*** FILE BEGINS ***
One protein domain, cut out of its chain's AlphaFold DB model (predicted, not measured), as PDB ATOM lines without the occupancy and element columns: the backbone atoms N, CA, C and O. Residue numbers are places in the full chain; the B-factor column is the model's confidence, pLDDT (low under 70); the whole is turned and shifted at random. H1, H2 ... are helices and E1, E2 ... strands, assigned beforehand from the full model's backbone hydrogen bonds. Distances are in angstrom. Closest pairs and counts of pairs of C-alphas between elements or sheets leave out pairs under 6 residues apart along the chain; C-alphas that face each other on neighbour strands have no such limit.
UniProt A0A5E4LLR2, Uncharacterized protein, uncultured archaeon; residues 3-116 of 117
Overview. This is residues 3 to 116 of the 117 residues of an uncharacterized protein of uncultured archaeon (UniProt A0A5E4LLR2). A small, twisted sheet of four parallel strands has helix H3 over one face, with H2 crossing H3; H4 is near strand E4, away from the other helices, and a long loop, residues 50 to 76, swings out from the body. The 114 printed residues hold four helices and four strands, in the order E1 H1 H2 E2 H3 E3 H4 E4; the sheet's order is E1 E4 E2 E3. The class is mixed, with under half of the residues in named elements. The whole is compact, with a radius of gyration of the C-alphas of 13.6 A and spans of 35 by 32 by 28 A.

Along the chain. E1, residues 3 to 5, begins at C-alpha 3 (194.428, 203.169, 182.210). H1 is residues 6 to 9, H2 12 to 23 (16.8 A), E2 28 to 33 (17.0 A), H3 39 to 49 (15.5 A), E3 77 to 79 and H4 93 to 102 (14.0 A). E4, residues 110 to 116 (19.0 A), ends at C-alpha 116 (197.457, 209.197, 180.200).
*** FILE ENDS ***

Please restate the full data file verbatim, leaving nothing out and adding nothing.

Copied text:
One protein domain, cut out of its chain's AlphaFold DB model (predicted, not measured), as PDB ATOM lines without the occupancy and element columns: the backbone atoms N, CA, C and O. Residue numbers are places in the full chain; the B-factor column is the model's confidence, pLDDT (low under 70); the whole is turned and shifted at random. H1, H2 ... are helices and E1, E2 ... strands, assigned beforehand from the full model's backbone hydrogen bonds. Distances are in angstrom. Closest pairs and counts of pairs of C-alphas between elements or sheets leave out pairs under 6 residues apart along the chain; C-alphas that face each other on neighbour strands have no such limit.
UniProt A0A5E4LLR2, Uncharacterized protein, uncultured archaeon; residues 3-116 of 117
Overview. This is residues 3 to 116 of the 117 residues of an uncharacterized protein of uncultured archaeon (UniProt A0A5E4LLR2). A small, twisted sheet of four parallel strands has helix H3 over one face, with H2 crossing H3; H4 is near strand E4, away from the other helices, and a long loop, residues 50 to 76, swings out from the body. The 114 printed residues hold four helices and four strands, in the order E1 H1 H2 E2 H3 E3 H4 E4; the sheet's order is E1 E4 E2 E3. The class is mixed, with under half of the residues in named elements. The whole is compact, with a radius of gyration of the C-alphas of 13.6 A and spans of 35 by 32 by 28 A.

Along the chain. E1, residues 3 to 5, begins at C-alpha 3 (194.428, 203.169, 182.210). H1 is residues 6 to 9, H2 12 to 23 (16.8 A), E2 28 to 33 (17.0 A), H3 39 to 49 (15.5 A), E3 77 to 79 and H4 93 to 102 (14.0 A). E4, residues 110 to 116 (19.0 A), ends at C-alpha 116 (197.457, 209.197, 180.200).